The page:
This post will continue my discussion of the three men to whom I have dedicated The Able Archers. I covered General Charles Donnelly, Jr., in my last blog post and will address Lieutenant General Leonard Perroots in a future one. Today’s post is about Lieutenant Colonel Stanislav Petrov – the ‘man who saved the world’.
Lieutenant Colonel Stanislav Petrov, Air Defense Forces of the Soviet Union (b. 7 September 1939, d. 17 May 2017), pictured here when he held the rank of major
Unlike Generals Donnelly and Perroots, I never met Colonel Petrov. Stanislav Petrov was born in 1939 in the port city of Vladivostok in the Soviet Far East. His father was a fighter pilot in the Soviet Air Force during the Great Patriotic War (World War Two).
Petrov graduated from the Kiev Higher Engineering Radio-Technical Academy of the Soviet Air Force in 1962. Kiev, the capital city of Ukraine, is some 4,500 air miles from Vladivostok, meaning that Petrov went to college in a city a continent away from home. One can only imagine that a European city like Kiev was quite a culture shock for a young man who grew up in the Far East. Upon graduation from the academy, Petrov was commissioned as an officer in the Soviet Air Defense Forces.
Unlike the United States, the USSR had a separate service dedicated to the air and missile defense of the homeland – the Air Defense Forces. For those who don’t know, the Soviet Union had five services reporting to the Ministry of Defense. The services were: (1) The Strategic Rocket Forces; (2) the Ground Forces; (3) the Air Force; (4) the Air Defense Forces; and (5) the Navy.
We don’t know a great deal about Petrov’s career leading up to the fateful night of 26-27 September 1983, when he found himself unexpectedly on duty at the USSR’s national missile defense center. The regular watch commander was ill that night, and Petrov was called in to take his place on the overnight shift. Events would prove that the world was lucky that Petrov was subbing that night.
Colonel Petrov was an expert in sensor data exploitation. He was one of the officers charged with developing and perfecting algorithms to process the data flowing from the Soviets’ new OKO missile warning satellites. It was the OKO satellites that incorrectly detected multiple nuclear missile launches from Grand Forks Air Force Base in North Dakota in the early morning hours of 27 September 1983 (Moscow time). Petrov’s deep expertise enabled him to assess the launch reports as false alarms and to urge his superiors not to order retaliatory nuclear strikes against the USA.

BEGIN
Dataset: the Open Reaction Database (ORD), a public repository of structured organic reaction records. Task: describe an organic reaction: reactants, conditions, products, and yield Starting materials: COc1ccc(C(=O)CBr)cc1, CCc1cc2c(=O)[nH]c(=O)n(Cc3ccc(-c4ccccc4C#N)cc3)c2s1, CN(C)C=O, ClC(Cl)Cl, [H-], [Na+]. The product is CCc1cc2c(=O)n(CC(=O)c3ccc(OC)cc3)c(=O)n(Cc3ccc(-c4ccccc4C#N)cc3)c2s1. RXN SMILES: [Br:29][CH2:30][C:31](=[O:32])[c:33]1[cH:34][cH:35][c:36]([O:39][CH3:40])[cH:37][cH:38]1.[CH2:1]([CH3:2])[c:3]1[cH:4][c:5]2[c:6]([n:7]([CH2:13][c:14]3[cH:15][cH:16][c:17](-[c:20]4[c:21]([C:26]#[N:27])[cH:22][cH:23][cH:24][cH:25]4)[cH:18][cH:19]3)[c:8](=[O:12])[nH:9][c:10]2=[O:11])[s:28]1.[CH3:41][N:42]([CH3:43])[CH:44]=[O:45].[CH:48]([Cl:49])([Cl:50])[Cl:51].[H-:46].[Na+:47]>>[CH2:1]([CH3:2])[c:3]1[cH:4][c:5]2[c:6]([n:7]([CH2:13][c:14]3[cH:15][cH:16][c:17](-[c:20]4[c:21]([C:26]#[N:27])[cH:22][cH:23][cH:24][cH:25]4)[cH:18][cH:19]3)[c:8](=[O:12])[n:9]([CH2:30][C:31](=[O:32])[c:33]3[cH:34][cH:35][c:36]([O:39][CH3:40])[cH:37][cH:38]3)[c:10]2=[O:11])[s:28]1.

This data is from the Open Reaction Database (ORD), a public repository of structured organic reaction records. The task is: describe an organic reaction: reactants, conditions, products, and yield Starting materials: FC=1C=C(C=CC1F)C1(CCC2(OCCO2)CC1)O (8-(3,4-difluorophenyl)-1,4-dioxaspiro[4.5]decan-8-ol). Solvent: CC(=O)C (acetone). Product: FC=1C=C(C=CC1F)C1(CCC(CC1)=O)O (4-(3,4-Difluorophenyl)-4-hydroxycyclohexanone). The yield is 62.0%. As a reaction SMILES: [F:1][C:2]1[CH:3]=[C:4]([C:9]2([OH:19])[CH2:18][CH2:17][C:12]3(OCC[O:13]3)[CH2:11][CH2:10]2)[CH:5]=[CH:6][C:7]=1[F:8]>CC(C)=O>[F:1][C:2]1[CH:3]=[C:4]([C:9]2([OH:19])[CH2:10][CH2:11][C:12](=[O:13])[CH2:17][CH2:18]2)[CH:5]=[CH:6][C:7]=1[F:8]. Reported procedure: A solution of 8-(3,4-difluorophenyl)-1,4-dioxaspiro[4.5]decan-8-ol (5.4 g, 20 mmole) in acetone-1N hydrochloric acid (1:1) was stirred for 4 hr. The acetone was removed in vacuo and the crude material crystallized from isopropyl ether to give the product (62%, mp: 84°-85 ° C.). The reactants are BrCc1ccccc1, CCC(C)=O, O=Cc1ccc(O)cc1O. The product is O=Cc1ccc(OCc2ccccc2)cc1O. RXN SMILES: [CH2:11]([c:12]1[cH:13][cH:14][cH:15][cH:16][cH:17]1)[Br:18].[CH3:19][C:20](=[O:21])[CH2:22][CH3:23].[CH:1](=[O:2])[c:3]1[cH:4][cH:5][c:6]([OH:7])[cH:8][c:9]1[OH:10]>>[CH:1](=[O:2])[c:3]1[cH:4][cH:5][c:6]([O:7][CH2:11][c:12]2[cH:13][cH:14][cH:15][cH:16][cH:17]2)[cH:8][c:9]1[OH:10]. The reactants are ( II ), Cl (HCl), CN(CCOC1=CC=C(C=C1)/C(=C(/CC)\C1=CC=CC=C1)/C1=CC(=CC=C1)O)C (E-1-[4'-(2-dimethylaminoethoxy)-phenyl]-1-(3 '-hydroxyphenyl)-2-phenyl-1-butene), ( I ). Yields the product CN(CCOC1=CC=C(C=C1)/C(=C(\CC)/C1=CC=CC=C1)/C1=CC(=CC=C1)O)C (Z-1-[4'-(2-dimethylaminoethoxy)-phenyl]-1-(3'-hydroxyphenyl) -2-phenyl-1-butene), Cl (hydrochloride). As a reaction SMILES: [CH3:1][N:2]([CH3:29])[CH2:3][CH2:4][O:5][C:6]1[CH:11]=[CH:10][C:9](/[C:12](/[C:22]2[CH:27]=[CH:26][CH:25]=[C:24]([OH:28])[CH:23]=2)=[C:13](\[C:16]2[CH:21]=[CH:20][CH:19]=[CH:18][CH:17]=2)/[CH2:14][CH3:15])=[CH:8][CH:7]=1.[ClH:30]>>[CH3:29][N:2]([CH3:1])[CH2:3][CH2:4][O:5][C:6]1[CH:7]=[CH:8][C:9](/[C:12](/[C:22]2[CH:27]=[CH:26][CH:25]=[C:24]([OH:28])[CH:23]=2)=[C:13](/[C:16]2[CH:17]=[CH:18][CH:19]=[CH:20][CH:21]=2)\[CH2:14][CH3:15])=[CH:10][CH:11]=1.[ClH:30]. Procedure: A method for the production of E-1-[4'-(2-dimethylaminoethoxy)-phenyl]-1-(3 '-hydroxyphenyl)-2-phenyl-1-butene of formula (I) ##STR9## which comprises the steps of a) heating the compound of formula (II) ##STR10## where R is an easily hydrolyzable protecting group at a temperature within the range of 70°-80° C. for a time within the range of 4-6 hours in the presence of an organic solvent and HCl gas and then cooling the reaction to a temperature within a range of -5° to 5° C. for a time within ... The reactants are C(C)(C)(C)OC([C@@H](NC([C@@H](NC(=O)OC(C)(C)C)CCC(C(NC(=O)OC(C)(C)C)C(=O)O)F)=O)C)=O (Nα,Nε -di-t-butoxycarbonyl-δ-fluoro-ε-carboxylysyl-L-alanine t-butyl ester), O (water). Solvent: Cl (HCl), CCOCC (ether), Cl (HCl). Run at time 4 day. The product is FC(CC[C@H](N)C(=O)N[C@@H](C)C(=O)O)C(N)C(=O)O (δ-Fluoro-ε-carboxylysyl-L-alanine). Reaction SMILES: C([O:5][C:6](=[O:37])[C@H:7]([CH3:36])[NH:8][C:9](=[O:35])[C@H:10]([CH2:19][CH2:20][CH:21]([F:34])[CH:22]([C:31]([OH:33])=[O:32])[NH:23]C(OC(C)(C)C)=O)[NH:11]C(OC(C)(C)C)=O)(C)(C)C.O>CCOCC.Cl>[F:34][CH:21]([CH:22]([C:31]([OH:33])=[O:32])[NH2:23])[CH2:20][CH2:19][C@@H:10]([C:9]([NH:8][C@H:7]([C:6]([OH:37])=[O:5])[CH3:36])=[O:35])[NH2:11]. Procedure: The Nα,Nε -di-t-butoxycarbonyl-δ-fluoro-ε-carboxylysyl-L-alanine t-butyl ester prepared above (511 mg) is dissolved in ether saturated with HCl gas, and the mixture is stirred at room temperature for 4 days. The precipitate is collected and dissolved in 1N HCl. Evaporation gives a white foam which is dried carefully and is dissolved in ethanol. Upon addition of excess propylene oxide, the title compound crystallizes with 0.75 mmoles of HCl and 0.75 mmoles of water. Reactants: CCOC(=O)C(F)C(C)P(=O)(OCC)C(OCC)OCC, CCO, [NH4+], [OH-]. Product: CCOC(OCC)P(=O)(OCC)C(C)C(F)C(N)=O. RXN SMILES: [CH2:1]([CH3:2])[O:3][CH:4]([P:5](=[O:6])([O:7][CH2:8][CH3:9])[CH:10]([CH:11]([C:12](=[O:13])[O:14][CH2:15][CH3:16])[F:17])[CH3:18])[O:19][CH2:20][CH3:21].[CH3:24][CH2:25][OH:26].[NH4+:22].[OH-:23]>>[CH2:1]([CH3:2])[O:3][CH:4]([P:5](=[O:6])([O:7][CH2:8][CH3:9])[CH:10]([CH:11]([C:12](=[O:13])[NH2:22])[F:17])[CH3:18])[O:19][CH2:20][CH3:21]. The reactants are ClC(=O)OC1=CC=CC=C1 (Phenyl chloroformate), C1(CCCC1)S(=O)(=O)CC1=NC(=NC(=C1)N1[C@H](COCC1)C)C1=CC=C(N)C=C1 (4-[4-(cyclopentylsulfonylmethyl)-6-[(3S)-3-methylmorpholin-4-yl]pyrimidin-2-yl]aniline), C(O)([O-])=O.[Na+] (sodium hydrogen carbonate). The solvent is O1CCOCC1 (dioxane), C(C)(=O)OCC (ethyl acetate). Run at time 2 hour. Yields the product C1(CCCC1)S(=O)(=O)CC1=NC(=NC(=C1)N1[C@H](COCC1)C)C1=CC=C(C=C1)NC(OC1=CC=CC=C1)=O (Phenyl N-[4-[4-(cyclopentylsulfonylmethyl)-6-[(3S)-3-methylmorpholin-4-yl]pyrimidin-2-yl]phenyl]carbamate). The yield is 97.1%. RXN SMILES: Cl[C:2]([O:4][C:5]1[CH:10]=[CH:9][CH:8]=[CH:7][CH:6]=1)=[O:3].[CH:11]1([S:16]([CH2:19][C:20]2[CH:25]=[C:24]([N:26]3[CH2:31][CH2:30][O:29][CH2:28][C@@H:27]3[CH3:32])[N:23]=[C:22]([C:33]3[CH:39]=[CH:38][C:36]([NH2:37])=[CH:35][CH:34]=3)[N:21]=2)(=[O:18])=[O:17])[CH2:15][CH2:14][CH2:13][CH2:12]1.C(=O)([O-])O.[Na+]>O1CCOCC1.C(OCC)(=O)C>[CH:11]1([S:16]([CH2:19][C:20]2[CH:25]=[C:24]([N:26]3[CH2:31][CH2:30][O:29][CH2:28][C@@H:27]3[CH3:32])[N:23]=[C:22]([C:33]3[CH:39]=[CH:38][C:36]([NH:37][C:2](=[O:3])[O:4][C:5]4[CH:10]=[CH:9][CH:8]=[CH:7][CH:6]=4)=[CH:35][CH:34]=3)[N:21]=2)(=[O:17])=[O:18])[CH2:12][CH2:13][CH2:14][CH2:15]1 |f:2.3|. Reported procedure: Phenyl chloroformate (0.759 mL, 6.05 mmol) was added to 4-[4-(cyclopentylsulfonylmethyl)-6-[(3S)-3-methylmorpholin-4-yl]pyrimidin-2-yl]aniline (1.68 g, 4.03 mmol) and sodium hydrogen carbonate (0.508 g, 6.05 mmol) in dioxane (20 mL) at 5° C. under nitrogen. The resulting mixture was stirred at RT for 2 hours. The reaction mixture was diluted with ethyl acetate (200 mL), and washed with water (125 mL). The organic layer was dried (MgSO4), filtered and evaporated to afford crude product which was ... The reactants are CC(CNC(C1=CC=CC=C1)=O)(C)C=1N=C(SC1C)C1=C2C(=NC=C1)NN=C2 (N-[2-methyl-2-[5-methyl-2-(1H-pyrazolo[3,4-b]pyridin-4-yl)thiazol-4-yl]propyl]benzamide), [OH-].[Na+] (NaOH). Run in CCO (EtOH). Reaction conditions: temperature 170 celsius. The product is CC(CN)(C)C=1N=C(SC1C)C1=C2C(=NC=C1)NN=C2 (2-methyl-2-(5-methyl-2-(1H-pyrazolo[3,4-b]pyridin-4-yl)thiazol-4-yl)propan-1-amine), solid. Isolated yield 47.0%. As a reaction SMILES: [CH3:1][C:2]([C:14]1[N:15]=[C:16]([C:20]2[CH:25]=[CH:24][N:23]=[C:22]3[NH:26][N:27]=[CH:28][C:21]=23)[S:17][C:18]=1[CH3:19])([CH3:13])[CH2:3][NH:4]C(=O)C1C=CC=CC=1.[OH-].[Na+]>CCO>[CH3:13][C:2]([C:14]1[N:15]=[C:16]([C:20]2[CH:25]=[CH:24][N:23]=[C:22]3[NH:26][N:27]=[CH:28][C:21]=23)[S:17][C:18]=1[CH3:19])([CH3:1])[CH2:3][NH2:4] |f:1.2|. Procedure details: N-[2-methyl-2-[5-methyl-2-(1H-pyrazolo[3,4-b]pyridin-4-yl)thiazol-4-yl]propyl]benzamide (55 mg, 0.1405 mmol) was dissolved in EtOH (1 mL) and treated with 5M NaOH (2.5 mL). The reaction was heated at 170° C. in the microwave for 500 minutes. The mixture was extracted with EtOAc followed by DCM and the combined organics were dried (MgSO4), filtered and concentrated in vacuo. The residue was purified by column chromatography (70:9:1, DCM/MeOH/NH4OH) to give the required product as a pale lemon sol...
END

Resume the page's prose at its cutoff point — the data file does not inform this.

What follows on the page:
Had a less savvy officer been commanding the watch, things might have turned out differently. His technical reputation must have instilled confidence in his superiors that Petrov was making the right ‘call’ that night.
Initially, Petrov’s superiors praised him for his actions. Later, he was censured for not accurately recording the event in his commander’s log and for other transgressions of protocol. The real reason for his poor treatment was simply that Petrov revealed that the OKO satellites were not ready for operational use. This revelation would have been damaging to men far senior in rank to Petrov who had declared the satellites operationally ready.
Petrov was made the scapegoat, rather than the hero of the incident. The Soviet leadership kept the facts secret for the rest of the USSR’s existence. Imagine how embarrassing revealing this close call with a global nuclear catastrophe would have been to the Kremlin. Unjustly, Petrov’s professional career was effectively over.
The ‘Petrov incident’ was finally revealed some years after the Soviet Union fell apart. In 1998 retired Soviet General Yuriy Votintsev published a memoir that included a chapter detailing the incident – a chapter the retired general titled ‘The Man Who Saved the World’. When the memoir was translated into several European languages, the fact of the ‘Petrov incident’ became known, especially in Europe.
Late in his life, Petrov received belated honors from several European countries and from the United Nations. A documentary film called “The Man Who Saved the World” was released in 2014. American actor Kevin Costner was involved with the making of the film and he appears briefly with an elderly Petrov in the movie. In the film, Costner and other American actors are seen thanking Petrov for his actions in preventing a general nuclear war.
Despite receiving such recognition, Petrov died a bitter, poor pensioner in a Moscow suburb in 2017.
A few years ago, I was participating in a biotechnology conference in Austin, Texas. One of the speakers began his remarks by commenting on how individual human action can have a major impact on the world. The speaker said, “Let me give you an example of what I’m talking about. Who here tonight knows who Colonel Stanislav Petrov is?” I raised my hand and the speaker asked me to explain Petrov’s story. After I did so, the speaker told the crowd, “So, now you all know how one person can have an enormous impact on the world. Colonel Petrov – the man who saved the world.”.